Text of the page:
Stadium Place plan is winner

URBAN LANDSCAPE

Concept: The village that is to go on the old 33rd Street ballpark site is chosen to receive a national award for architectural design.

March 23, 2000|By Edward Gunts | Edward Gunts,SUN STAFF

THE START of construction is more than a year off, but the urban village planned for Baltimore's Memorial Stadium property has won a national award for architectural design.

Stadium Place, a $45 million community for older adults that will contain 404 residences and a wide range of recreational amenities, was selected to receive a silver award in the Best of Seniors' Housing program sponsored this year by the National Council on Seniors Housing and the National Association of Home Builders.

The project, developed by Govans Ecumenical Development Corp. and Presbyterian Homes Inc., is scheduled for construction on East 33rd Street in the summer of 2001, after the stadium is razed.

Besides affordable residences, the plan calls for a YMCA, stores and medical offices to strengthen the development's connection with the surrounding community.

The award was presented to Marks Thomas & Associates, the Baltimore-based firm that designed the master plan for the community and will be the architects for the housing.

In selecting Stadium Place for an award, the judges praised the development team's method of taking "what was once a sports playing field in the heart of an existing community" and turning it into a seniors living facility, by preserving the outline of the old playing field as recreational space in the center of the development. They also commended the integration of the YMCA, stores and medical offices with the area.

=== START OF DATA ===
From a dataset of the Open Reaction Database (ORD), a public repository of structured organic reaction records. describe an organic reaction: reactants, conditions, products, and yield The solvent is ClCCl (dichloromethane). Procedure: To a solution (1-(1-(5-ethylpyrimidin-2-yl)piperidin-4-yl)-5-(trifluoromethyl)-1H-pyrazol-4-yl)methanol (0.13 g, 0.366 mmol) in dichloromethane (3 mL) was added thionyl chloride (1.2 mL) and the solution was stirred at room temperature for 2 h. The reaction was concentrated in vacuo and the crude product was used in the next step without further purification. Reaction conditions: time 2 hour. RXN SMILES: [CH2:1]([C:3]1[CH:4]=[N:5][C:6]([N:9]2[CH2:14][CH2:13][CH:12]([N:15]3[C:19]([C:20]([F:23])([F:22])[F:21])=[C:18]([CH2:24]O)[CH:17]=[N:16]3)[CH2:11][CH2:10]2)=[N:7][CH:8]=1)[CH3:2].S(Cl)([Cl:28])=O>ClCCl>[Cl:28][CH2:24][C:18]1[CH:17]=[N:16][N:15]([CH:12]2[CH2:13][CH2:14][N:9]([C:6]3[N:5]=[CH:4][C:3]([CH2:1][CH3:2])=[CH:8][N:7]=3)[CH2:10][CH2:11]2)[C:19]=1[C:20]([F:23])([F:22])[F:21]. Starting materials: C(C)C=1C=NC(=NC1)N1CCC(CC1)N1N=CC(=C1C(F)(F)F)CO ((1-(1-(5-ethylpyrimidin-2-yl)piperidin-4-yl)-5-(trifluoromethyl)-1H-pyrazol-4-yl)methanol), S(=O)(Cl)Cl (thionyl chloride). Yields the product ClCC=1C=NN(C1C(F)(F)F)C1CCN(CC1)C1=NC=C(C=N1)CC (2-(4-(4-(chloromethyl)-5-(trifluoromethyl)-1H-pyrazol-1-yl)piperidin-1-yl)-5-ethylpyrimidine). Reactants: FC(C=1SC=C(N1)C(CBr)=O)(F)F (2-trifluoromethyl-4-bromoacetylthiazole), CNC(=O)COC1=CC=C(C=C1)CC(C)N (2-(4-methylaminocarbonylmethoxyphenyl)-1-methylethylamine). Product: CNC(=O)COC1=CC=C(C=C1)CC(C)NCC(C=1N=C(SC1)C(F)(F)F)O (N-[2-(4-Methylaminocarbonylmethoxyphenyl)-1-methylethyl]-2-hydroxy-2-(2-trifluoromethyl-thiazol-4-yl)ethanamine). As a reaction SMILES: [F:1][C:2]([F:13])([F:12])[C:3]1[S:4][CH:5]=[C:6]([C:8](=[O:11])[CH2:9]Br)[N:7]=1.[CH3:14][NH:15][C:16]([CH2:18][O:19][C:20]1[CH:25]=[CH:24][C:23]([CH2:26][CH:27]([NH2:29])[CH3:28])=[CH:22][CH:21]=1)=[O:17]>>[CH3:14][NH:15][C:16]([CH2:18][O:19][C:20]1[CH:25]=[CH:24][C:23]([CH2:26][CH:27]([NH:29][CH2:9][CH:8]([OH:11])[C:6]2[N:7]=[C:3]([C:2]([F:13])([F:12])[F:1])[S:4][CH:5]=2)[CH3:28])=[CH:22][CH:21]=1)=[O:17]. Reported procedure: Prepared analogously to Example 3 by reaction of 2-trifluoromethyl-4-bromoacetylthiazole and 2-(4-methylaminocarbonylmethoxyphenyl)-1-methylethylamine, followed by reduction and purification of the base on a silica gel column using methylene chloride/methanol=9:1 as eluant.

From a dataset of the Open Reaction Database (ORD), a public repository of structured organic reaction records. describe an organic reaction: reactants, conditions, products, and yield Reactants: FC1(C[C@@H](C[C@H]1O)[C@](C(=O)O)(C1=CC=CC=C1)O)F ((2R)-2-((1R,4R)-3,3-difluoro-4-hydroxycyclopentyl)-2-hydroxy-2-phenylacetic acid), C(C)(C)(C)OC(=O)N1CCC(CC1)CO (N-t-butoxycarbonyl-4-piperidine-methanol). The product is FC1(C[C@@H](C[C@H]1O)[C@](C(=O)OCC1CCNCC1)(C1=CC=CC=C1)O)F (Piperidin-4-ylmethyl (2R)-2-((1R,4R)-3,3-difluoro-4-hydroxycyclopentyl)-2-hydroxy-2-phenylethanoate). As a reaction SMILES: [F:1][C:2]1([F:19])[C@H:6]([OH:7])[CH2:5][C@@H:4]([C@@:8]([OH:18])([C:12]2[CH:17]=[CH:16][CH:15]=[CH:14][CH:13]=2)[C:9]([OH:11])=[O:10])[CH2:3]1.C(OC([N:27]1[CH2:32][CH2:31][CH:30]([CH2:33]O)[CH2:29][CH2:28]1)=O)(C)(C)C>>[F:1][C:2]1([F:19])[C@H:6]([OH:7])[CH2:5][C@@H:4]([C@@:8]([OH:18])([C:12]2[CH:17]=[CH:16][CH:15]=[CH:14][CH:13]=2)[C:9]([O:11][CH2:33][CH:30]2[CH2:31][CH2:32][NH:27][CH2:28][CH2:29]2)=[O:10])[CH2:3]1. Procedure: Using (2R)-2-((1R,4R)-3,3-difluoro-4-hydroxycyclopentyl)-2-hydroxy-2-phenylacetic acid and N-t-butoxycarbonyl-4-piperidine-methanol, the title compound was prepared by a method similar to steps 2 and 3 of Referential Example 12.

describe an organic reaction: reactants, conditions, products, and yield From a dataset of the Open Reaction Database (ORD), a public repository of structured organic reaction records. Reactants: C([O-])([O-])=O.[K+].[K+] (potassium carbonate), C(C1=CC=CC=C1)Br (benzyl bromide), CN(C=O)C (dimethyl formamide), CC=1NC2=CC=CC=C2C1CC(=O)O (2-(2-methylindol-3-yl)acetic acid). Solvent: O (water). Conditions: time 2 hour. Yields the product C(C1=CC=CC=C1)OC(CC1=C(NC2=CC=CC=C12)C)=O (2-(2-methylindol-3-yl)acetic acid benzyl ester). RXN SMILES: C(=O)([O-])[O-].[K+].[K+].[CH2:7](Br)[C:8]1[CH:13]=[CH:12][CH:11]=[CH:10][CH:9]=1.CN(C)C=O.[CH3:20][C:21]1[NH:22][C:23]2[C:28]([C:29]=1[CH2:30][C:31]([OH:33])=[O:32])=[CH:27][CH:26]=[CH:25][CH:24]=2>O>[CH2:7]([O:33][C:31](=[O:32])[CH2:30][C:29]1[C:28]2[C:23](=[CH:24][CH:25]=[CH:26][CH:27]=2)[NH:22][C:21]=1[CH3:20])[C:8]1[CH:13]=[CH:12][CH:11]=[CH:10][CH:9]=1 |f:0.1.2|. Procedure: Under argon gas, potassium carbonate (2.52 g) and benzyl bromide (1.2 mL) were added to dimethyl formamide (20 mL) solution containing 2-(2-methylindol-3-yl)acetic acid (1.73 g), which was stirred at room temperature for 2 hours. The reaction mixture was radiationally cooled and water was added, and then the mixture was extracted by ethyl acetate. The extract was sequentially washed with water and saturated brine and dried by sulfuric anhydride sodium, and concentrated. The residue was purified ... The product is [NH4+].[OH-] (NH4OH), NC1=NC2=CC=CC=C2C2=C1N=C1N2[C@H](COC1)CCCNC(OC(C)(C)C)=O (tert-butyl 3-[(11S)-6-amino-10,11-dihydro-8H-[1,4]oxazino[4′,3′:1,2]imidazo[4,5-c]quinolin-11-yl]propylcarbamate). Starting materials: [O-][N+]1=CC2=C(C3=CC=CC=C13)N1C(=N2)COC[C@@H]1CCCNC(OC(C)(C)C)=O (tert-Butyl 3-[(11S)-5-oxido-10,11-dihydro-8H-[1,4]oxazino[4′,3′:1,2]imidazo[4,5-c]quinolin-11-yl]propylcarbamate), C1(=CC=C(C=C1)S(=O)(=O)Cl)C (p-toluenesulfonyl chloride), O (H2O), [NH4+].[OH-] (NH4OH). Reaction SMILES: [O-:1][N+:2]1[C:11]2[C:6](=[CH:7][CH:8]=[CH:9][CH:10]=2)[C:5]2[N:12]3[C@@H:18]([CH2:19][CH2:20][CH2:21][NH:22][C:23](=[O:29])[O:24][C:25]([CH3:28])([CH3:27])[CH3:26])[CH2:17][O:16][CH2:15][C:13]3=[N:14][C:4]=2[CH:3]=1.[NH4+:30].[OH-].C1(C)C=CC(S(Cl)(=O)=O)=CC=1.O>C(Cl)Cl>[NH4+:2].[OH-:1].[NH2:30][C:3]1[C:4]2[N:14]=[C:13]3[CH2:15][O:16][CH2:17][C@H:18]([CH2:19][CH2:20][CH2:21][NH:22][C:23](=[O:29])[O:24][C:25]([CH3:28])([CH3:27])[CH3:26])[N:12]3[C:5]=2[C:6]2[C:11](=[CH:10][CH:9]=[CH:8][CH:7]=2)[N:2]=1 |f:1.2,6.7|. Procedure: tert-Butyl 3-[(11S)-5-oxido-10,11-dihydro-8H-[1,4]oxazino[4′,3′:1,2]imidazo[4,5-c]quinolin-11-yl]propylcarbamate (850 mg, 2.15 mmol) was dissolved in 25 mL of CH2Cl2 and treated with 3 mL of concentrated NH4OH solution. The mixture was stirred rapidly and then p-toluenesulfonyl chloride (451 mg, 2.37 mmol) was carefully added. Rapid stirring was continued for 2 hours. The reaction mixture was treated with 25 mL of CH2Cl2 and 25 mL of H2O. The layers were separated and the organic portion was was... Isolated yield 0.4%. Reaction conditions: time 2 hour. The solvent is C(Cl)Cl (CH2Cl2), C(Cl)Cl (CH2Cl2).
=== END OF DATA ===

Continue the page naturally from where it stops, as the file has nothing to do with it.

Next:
"This is a project that was once only a vision, and now after careful research and planning, will soon be a reality," said the Rev. John Sharp, president of the development corporation board. "We're honored that the National Council on Seniors' Housing and also the National Association of Home Builders share our belief that this project is an award winner and that it will benefit the people of Baltimore."

Peter Doo combines practice with Grimm and Parker

Peter C. Doo, a Baltimore architect who has specialized in educational and residential projects in Maryland for 20 years, has combined his practice with Grimm and Parker Architects of Calverton, Md., and McLean, Va.

Doo will head a Baltimore office for Grimm and Parker, an architectural and engineering company with a staff of 65. Initial projects of the new studio include a housing development for the Reservoir Hill section of Baltimore and work for the Archdiocese of Baltimore.

Design, architecture events fill bill around Baltimore

The Jimmy Bruno Bobby Watson Quartet will perform at 8 p.m. Friday at Zion Church, Gay and Lexington streets, as part of the "Jazz in Cool Places" series. Tickets cost $20 at the door.

Attorney John Murphy, who has represented Baltimore Heritage and Preservation Maryland in their efforts to prevent widespread demolition on the west side of downtown Baltimore, will lead a panel discussion about west-side development during a free noontime forum Wednesday at the Johns Hopkins University's Downtown Center, Charles and Saratoga streets.

Members of the Midtown Community Benefits District will hold their annual Town Meeting at 7 p.m. March 30 at the University of Baltimore Business Center on West Mount Royal Avenue. Design consultant Charles Duff will discuss "Implementing the Midtown Plan."

Enrique Norten, a partner of TEN Arquitectos in Condesa, Mexico, will discuss his work during a lecture at 6 p.m. April 5 at the Baltimore Museum of Art, 10 Art Museum Drive. Tickets are $12 at the door.

New York-based architect Rafael Vinoly, designer of Philadelphia's new performing arts center and other public projects, will discuss his latest work during a free lecture at 8 p.m. April 7 at the University of Maryland School of Architecture Auditorium in College Park.

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